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Section 3.5 Hermitian Adjoint

The Hermitian adjoint of a matrix is the same as its transpose except that along with switching row and column elements you also complex conjugate all the elements. If all the elements of a matrix are real, its Hermitian adjoint and transpose are the same. In terms of components,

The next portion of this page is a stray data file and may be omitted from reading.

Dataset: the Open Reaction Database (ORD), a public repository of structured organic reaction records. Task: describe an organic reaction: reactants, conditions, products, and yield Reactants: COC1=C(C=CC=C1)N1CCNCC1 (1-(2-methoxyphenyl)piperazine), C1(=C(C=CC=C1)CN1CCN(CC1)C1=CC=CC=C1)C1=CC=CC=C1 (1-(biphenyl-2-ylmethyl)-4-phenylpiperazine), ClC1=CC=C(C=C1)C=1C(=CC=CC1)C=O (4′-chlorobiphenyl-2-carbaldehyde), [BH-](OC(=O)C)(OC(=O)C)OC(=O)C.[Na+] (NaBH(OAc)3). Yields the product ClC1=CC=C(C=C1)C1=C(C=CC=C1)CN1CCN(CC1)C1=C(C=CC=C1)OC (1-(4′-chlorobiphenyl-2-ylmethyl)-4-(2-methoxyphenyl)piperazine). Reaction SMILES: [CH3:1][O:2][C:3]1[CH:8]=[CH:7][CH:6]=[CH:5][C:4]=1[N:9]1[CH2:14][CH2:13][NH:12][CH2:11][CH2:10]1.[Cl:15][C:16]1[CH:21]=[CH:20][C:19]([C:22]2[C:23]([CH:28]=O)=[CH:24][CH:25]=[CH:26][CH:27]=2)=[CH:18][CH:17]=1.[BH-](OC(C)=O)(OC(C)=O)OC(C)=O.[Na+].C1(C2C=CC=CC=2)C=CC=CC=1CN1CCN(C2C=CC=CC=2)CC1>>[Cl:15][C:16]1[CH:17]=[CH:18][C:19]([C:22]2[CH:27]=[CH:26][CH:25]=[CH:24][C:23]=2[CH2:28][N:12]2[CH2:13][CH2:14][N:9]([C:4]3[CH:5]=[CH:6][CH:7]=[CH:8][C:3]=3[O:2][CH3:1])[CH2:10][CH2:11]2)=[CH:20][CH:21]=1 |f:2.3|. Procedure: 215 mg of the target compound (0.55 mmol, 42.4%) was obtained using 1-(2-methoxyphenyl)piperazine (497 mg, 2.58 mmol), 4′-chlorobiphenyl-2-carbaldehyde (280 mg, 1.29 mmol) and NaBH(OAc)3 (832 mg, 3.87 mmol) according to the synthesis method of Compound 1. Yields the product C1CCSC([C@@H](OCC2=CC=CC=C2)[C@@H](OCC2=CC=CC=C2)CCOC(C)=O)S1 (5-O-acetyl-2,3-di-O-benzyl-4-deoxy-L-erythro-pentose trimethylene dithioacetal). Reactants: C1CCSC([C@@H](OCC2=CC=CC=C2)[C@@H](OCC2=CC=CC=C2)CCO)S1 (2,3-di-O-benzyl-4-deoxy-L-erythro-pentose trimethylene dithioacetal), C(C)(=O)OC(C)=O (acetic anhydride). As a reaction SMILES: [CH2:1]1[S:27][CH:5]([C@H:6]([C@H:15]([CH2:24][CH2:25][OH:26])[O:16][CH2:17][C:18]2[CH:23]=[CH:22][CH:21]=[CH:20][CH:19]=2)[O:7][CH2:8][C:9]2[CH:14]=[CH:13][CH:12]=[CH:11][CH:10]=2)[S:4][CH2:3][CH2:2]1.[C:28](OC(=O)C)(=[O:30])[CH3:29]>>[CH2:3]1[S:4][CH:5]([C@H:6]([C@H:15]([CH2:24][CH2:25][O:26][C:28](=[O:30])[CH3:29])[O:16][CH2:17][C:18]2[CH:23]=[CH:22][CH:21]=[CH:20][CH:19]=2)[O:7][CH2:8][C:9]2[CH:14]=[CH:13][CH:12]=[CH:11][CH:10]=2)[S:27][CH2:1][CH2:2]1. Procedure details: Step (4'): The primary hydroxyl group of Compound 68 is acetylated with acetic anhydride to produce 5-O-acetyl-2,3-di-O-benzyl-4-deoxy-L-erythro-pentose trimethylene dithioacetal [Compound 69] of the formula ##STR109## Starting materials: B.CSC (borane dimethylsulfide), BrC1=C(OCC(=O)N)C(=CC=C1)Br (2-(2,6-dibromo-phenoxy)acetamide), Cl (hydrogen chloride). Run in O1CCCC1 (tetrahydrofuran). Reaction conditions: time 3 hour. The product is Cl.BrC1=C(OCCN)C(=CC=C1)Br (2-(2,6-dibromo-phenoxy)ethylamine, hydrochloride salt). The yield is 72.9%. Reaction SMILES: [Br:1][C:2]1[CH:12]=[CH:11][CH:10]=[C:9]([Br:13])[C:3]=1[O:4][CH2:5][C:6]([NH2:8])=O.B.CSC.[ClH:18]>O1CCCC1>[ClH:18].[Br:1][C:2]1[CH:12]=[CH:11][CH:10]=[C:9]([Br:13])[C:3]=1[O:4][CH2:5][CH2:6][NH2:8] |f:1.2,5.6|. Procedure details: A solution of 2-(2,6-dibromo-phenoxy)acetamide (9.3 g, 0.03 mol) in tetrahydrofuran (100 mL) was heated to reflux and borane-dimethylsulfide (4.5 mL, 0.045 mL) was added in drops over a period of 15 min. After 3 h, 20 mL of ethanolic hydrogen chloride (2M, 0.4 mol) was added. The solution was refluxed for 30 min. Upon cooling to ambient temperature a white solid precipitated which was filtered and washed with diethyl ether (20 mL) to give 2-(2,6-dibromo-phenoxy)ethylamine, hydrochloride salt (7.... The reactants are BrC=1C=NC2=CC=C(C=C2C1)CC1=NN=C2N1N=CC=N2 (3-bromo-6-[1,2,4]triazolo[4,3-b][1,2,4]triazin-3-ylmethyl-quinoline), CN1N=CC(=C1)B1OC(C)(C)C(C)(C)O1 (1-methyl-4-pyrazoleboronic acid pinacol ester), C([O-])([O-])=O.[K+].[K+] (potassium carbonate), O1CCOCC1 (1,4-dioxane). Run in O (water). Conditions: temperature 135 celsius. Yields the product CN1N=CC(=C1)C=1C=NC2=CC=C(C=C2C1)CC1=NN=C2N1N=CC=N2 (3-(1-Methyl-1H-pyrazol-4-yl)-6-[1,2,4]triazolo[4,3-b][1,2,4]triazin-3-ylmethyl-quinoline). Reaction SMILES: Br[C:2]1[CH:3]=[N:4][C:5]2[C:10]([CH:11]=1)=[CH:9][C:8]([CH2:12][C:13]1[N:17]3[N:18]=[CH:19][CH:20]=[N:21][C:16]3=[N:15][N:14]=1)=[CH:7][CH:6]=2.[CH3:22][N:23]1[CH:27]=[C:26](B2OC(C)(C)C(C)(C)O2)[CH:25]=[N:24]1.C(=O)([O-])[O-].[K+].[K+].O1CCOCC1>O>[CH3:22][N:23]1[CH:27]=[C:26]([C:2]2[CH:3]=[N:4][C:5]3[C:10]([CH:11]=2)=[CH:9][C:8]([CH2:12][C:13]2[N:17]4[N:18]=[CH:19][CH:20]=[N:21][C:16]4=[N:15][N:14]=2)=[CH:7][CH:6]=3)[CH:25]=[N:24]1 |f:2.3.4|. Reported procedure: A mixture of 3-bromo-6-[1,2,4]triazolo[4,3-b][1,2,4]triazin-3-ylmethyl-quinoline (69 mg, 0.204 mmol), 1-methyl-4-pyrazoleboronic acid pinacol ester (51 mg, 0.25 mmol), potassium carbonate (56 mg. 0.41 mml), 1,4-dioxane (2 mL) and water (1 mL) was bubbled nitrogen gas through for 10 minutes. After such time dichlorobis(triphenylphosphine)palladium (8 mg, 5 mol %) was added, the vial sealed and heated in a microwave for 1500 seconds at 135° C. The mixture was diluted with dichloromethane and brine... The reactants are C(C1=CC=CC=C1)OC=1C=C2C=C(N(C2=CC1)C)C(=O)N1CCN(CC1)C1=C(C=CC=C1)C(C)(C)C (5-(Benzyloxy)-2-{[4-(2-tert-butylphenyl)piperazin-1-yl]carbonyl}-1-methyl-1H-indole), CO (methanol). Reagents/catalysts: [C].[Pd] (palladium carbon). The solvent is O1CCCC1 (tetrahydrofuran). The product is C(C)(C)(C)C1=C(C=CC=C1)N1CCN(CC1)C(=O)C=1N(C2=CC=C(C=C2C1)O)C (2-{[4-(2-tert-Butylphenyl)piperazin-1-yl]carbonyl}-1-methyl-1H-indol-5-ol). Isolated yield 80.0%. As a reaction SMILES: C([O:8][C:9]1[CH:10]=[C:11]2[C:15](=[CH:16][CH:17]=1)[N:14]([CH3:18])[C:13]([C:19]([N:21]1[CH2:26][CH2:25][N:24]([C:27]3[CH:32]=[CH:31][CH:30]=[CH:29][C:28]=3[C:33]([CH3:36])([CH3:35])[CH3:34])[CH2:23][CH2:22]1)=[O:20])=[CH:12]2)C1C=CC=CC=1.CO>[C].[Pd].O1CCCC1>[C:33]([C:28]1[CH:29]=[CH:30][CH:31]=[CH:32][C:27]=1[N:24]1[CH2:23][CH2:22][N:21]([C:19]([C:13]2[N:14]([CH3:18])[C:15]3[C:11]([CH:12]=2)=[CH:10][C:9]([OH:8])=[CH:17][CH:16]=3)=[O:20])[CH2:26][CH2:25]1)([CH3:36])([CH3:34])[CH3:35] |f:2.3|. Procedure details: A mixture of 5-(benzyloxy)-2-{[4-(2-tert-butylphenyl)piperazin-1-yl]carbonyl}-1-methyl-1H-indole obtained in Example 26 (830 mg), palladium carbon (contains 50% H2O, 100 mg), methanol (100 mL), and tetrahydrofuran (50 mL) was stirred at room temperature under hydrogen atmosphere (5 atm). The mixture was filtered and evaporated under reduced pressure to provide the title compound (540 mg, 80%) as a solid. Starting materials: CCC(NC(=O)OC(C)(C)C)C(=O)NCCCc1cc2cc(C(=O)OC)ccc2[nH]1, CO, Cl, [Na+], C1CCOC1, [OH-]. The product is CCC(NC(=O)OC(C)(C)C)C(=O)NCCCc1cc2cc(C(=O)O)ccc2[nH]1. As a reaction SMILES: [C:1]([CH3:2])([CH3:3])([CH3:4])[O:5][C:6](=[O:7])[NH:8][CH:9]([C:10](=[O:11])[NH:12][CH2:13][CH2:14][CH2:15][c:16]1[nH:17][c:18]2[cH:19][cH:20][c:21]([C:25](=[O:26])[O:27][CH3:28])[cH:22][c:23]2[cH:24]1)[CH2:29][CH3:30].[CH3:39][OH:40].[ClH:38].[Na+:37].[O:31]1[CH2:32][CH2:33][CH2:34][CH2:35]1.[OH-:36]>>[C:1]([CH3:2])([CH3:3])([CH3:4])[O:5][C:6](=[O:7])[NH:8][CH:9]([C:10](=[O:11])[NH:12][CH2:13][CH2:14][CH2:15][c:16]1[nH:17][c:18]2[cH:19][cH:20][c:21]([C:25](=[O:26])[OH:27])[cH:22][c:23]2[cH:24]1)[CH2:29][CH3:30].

\begin{equation} \left(A_{ij}\right)^\dagger=A_{ji}^*\text{.}\tag{3.5.1} \end{equation}

For example, if

\begin{equation} A = \left(\begin{array}{c} 1\\ i\\ -2i \end{array} \right)\tag{3.5.2} \end{equation}


\begin{equation} A^\dagger = \left(\begin{array}{ccc} 1\amp -i\amp 2i \end{array} \right)\text{.}\tag{3.5.3} \end{equation}

A matrix is called Hermitian if it is equal to its adjoint, \(A = A^\dagger\text{.}\)

Try it for yourself by computing \(B^\dagger\) if

\begin{equation} B=\left(\begin{array}{cc} 1\amp i\\ -5i\amp i \end{array} \right)\text{.}\tag{3.5.4} \end{equation}